Show reveals facts about the ‘caged’

Processing pork at Wessyngton Plantation, about 1890.  Taken after emancipation, this photograph conveys the work that was performed by formerly enslaved women at Wessyngton.  Courtesy of the Washington Family private collection.

Processing pork at Wessyngton Plantation, about 1890. Taken after emancipation, this photograph conveys the work that was performed by formerly enslaved women at Wessyngton. Courtesy of the Washington Family private collection.

This groundbreaking exhibit about the slaves and slaveholders, who worked and resided at a distinctive plantation in Tennessee is on view through Aug. 31, 2014 at the Tennessee State Museum in Nashville. The exhibit, “Slaves and Slaveholders of Wessyngton Plantation” looks at the lives of both the enslaved African Americans and their white owners on the 13,000 acre plantation in Robertson County, Tennessee.

     Through first and third person accounts, the exhibit will reconstruct the lives of several enslaved people, giving them names, faces and the details of what happened to them before, during and after the Civil War. Among the slaves profiled in the exhibit is Jenny Blow Washington. The founder of Wessyngton Plantation, Joseph Washington, purchased 10-year-old Jenny and her sister from a Virginia planter in 1802. The sisters traveled to the plantation in Tennessee with Washington, never to see their mother again. Although slaves could not legally marry, Jenny had a lifelong relationship with a slave named Godfrey Washington and gave birth to at least nine children.  Jenny and her family performed the chores involved with maintaining the large Washington house.  Her known descendants number in the thousands.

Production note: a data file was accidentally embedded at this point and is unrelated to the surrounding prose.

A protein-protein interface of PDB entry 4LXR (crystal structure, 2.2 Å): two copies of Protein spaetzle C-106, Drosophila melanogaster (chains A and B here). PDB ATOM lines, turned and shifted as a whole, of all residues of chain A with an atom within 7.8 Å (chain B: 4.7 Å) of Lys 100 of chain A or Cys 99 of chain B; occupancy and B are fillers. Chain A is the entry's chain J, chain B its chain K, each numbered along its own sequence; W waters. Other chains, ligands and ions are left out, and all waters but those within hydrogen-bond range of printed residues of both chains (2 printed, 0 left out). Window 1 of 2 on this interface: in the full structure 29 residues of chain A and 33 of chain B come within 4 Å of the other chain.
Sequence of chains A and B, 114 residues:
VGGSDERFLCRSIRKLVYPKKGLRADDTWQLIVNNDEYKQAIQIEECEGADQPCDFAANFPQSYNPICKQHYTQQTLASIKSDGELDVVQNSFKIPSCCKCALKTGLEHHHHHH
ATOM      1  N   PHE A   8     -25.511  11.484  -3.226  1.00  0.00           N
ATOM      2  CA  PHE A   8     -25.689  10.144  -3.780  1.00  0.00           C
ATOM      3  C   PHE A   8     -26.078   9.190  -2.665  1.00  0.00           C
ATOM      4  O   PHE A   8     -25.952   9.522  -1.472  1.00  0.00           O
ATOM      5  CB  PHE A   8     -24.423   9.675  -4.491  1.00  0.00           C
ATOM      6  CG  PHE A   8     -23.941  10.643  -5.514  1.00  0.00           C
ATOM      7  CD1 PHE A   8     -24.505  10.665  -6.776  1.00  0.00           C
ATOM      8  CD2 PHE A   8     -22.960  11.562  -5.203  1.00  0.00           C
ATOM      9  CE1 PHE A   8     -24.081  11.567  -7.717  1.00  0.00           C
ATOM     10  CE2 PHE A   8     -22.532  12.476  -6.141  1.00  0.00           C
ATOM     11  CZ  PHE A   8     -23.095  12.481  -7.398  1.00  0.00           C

“Most museum exhibits cannot provide an in-depth look at individual enslaved people because there is little information available,” says museum’s executive director Lois Riggins Ezzell. “But because of fortunate circumstances of record-keeping and photography by the Wessyngton owners and a wealth of research and oral history by one of the slave descendants, we are able to bring these otherwise forgotten people to life.”

     For more in depth on this exhibit, see: www.tnmuseum.org/custpage.cfm/frm/50767/sec_id/50767 

About

The Tennessee State Museum currently occupies three floors, covering approximately 120,000 square feet with more than 60,000 square feet devoted to exhibits. It is located at Fifth and Deaderick in downtown Nashville, Tennessee and is open Tuesday through Saturday from 10 a.m. to 5 p.m. and on Sunday from 1 to 5 p.m. The museum’s Civil War holdings of uniforms, battle flags and weapons are among the finest in the nation. For more information please visit: www.tnmuseum.org




Published by on May 2014. Filed under Art-to-Art Palette NewsWire/AAPNW, At the Museums dept, News (Time related), PaletteBoards Section, Tennessee. You can follow any responses to this entry through the RSS 2.0. Both comments and pings are currently closed.

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